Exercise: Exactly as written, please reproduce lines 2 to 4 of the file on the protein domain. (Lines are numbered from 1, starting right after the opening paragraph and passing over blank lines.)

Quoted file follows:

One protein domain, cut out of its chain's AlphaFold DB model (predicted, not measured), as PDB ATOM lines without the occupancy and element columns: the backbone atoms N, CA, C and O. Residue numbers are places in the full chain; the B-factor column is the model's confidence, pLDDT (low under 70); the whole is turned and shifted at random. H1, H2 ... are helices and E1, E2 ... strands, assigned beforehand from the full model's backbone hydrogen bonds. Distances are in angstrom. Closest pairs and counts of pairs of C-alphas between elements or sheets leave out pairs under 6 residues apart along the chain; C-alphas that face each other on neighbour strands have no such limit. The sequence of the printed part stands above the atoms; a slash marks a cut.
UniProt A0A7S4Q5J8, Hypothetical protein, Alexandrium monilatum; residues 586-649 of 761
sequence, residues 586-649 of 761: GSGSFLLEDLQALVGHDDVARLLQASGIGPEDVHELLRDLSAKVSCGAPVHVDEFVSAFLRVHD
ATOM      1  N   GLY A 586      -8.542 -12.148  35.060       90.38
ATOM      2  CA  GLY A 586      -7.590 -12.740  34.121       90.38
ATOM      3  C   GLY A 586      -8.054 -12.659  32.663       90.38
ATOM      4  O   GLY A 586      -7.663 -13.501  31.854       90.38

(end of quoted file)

sequence, residues 586-649 of 761: GSGSFLLEDLQALVGHDDVARLLQASGIGPEDVHELLRDLSAKVSCGAPVHVDEFVSAFLRVHD
ATOM      1  N   GLY A 586      -8.542 -12.148  35.060       90.38
ATOM      2  CA  GLY A 586      -7.590 -12.740  34.121       90.38